‘Architecture at the Edge’ 2020: Festival Programme Announced


Architecture at the Edge Festival returns 

October 2nd, 3rd and 4th throughout Galway City and Counties Galway and Mayo


Architecture at the Edge festival designed to help citizens understand the many ways architecture impacts our lives, has launched its programme for 2020. It offers a weekend full of online lectures, interviews, exhibitions and panel discussions – all live and all free.


For the past three years, Architecture at the Edge has put on the AATE festival celebrating Galway’s built landscape by opening the doors to the city and county’s architecture.  In response to Covid-19, this year’s festival has had to adapt to new ways of programming which means you can experience AATE in a number of different ways including art installations, and an expanded programme of online events. 


The theme for this year’s Architecture at the Edge will be related to ‘Boundaries‘. AATE invites you to reflect on the nature of thresholds, boundaries and borders at every scale, from the street edge to the geopolitical, from the manifest to the unstated. 


AATE Director Frank Monahan says of the theme ‘For the past three years, AATE has opened doors to buildings throughout the west of Ireland, and encouraged citizens to explore their built environment. We have done so because we believe that our towns and cities only truly flourish when they are open to all. We want to empower people to shape their built environment. To remove the boundaries to participation.’ 


‘To live in the west of Ireland is to be surrounded by boundaries: hedgerows, stone walls, the coastline of the sea and the edge of our town or settlement. Look around and everywhere you will see the architectural signals that define people past and present, their place in society, and the distribution of property. From the ferocious O’Flaherty’s, Good Lord deliver us! – the legendary inscription once read at one of Galway’s c1500 city gates to the belfry at St. Nicholas’ Collegiate Church which then led to coining the saying that they “couldn’t even give them the time of day” we have always used architecture to express our love of a good boundary.’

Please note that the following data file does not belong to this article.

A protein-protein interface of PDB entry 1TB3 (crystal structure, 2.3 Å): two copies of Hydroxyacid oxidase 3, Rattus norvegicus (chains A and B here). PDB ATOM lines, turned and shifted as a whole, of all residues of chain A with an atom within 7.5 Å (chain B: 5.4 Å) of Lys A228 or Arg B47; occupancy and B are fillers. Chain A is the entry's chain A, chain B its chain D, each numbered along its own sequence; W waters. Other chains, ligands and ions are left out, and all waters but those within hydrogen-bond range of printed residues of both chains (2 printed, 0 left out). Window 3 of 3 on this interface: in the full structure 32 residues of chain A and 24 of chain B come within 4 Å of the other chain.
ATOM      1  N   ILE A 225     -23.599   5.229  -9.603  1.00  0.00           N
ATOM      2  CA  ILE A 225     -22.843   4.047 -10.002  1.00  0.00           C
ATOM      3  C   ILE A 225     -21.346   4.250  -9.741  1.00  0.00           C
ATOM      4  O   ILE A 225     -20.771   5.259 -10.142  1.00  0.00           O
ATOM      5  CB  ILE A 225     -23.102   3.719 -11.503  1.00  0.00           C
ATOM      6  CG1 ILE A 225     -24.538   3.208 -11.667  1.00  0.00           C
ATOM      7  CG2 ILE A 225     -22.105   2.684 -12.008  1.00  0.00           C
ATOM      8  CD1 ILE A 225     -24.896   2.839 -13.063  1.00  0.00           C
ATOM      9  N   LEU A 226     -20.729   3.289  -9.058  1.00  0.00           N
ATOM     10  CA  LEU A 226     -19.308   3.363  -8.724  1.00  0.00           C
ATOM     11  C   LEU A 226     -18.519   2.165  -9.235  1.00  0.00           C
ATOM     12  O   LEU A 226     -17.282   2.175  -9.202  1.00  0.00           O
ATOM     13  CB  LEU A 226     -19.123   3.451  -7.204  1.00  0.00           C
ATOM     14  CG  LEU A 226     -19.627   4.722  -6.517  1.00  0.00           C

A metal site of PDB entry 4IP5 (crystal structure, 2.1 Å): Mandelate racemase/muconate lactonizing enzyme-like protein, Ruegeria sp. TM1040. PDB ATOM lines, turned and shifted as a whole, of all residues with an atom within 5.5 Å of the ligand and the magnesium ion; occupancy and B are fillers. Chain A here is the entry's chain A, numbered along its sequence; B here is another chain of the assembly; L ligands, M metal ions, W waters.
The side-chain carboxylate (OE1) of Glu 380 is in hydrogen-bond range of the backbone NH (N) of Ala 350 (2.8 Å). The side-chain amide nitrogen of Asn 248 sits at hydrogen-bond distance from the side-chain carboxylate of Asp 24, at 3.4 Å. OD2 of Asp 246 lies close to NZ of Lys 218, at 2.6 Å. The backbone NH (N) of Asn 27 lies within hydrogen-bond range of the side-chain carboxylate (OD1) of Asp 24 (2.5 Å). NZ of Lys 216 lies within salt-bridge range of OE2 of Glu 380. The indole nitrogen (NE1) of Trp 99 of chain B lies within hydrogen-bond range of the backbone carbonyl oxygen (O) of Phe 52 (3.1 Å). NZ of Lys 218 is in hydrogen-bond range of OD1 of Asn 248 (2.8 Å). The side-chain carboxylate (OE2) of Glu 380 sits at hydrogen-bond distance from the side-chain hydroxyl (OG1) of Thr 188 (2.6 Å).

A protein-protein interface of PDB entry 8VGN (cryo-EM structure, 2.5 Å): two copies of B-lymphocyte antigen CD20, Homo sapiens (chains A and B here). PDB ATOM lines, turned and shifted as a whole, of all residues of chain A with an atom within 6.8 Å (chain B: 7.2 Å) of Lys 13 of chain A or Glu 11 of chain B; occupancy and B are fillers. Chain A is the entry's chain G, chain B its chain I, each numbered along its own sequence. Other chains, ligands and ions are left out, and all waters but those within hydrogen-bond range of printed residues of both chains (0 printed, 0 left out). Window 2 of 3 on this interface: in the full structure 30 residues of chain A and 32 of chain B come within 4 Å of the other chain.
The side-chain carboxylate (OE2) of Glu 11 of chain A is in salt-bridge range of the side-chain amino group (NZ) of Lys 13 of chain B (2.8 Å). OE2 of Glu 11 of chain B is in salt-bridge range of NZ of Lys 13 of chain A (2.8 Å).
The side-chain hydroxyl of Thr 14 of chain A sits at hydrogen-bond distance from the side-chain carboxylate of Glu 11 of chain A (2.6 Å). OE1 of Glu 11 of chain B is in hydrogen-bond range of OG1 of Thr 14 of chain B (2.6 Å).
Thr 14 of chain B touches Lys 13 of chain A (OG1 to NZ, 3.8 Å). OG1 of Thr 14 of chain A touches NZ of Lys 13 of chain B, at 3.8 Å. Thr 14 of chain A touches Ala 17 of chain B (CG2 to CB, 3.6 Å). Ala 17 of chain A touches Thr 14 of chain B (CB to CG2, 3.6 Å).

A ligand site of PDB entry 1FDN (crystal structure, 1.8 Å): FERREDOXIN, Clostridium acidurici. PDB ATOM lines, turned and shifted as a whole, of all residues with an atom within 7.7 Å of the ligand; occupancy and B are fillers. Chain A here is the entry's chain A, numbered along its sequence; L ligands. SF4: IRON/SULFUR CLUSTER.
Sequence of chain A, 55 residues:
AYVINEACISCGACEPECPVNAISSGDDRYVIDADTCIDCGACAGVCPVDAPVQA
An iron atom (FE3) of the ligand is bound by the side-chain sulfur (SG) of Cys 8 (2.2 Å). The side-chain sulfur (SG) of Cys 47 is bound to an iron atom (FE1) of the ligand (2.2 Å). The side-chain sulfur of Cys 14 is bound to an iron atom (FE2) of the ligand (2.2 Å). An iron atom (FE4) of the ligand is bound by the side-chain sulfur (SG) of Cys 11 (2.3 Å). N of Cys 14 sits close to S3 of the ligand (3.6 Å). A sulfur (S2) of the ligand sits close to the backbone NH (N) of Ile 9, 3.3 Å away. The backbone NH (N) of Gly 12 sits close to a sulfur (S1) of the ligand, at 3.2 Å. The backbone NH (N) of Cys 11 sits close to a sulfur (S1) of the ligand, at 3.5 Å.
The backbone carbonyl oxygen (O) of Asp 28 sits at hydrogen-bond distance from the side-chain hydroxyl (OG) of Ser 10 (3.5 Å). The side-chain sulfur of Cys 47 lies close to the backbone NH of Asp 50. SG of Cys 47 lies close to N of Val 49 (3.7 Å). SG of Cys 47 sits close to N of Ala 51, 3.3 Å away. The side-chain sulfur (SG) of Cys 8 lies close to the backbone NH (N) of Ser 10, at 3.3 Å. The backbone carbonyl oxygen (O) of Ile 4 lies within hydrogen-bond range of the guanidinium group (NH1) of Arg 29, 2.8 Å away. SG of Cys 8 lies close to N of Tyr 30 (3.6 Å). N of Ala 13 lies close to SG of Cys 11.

“Boundaries define us: they put us in our place. And Boundaries are fundamental to any discussion about Ireland’s future.

To what extent does the National Planning Framework define what our country could and should look like by 2040? Do the mental and physical boundaries of Dublin v the rural still apply? With Dublin’s sweeping economic effect felt across the country the festival talks will explore topics such as ‘Is Project 2040 fit for purpose post covid? Guest speakers include John Concannon, Vice President NUI Galway, John Moran, Chair LDA, Elaine Brick, Regional Director at AECOM and Tomás Ó Síocháin, CEO Western Development Commission.  


Chaired by Carol Tallon, CEO Property District this multidisciplinary panel will discuss and debate the long term strategic plan for Ireland, with a particular focus on Galway City, Galway County and the wider region. Our panel will also share insights and trends that emerged while navigating the pandemic restrictions and what the longer term impacts are likely to be on critical societal issues from housing and transport, through to culture and the creation of a truly livable city. 


The new coronavirus pandemic is upending life as we know it. Much remains uncertain, but analysts suggest the pandemic and the measures we are taking to save ourselves could permanently change the ways in which we live, work and play in the future. Envisioning our post-pandemic world together is key in ensuring we change for the better, not the worse. We are sharing the belief that the fields of architecture and planning have a high contribution in mitigating the next pandemic and increasing urban resilience. We need to ask how we do shape the public realm in a post-covid19 world and who is it for?


We have been moving towards more people-centred design for some time, notably in the form of green cities that seek to reduce emissions and promote sustainability. COVID-19 is likely to accelerate this trend. For AATE 2020 invited Architects/ Artists to respond to the context of the recent debate around public space via ‘the Boundaries Commission’ which aims to create a series of spatial or site specific interventions in the west of Ireland.